Sharla Dawn Gorder

Writer – Speaker

Buy The Book HERE

© Jem Sullivan

I’ve begun writing a column for the Island Times Newspaper inspired by my photos of Pensacola Beach at dawn.  I’ve gone ‘round and ‘round in my head about what to call it:  Sharla Dawn at Dawn, seems a little egotistical.  Crayon Dawn requires too much explanation.  Beach Musings—a play on Pat Conroy’s 1995 title, Beach Music—is a little abstruse (as is the word “abstruse”), and Sucking Marrow, had my editor rethinking her decision to hire me.  (Ha!  Not really.)

But, of course, that one was my fave. 

Then, on second thought, I wasn’t sure I really wanted the work “suck” to be associated with my writing any more often than absolutely necessary.  Still, I love the idea, the imagery.  Marrow is where our life’s blood is made.  It is the soft, vital center of our bones.   It seems the perfect synonym for true, for vital, for honest; the perfect antonym for superficial, for artificial, for pretentious.  

I first learned about sucking marrow from Henry David Thoreau’s book, Walden, when I was in my mid-twenties.   I had been hiking (bushwalking) with a friend in the Blue Mountains just outside of Sydney, Australia, and the beauty of those azure-shrouded peaks simply stunned me into stillness and wonder.  My life as a Pan Am (and then United) flight attendant had been especially hectic and harried—and because of the “reserve” system in which junior flight attendants had no set schedule and could be called with 90-minutes notice to travel anywhere on the globe—life felt pretty arbitrary.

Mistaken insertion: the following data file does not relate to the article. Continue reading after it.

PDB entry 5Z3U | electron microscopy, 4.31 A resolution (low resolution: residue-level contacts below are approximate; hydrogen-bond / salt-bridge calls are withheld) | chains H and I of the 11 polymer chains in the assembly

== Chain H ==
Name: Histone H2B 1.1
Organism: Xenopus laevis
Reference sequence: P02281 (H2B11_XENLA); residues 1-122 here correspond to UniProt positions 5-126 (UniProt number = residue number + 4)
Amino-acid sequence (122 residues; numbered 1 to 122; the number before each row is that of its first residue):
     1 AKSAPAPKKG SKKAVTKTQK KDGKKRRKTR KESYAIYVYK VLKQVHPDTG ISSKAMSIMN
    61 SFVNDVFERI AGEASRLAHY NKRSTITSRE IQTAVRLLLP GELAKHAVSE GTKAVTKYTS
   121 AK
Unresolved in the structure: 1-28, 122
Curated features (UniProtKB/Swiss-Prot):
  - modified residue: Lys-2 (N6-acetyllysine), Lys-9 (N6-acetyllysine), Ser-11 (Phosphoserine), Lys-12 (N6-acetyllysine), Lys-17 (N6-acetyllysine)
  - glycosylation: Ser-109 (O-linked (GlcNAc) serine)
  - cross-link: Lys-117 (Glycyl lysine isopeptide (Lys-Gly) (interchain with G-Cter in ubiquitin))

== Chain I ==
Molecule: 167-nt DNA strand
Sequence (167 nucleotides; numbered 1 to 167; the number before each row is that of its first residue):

Someone had left a dog-eared copy of Walden on the plane. (Yes, people used to read paper books back then.)  I almost cried when I read about Thoreau’s desire to “live deliberately.”  I memorized these lines from Chapter Two:

“I went to the woods because I wished to live deliberately, to front only the essential facts of life, and see if I could not learn what it had to teach, and not, when I came to die, discover that I had not lived. I did not wish to live what was not life, living is so dear; nor did I wish to practice resignation, unless it was quite necessary. I wanted to live deep and suck out all the marrow of life…”

Transitional times always seem to leave me craving a more “deliberate” existence.  Back then, I was learning to be a grownup.  These days I feel like I’m being encouraged to learn to be a child again. (Thus, the crayons I match to the sunrise photos.) 

  • Children play—on purpose—one might say “deliberately.”
  • Children question—everything—“but why, mamma, why?”
  • Children move—on every plane of motion, simply to cross a room.
  • Children laugh—they just can’t help themselves.
  • Children “live deep”—in the simplest of ways because they have not yet learned superficiality. 
  • And most of all, children imagine—they observe, they engage, they create.     

I think is was Picasso who said, “Every child is an artist.  The problem is staying an artist when you grow up.”

I wanna be six again.       

Several years ago, during the most devastatingly/redeemingly transitional time of my life I pulled a Thoreau—“I went to the woods beach to live deliberately…to see if I could not learn what it had to teach.”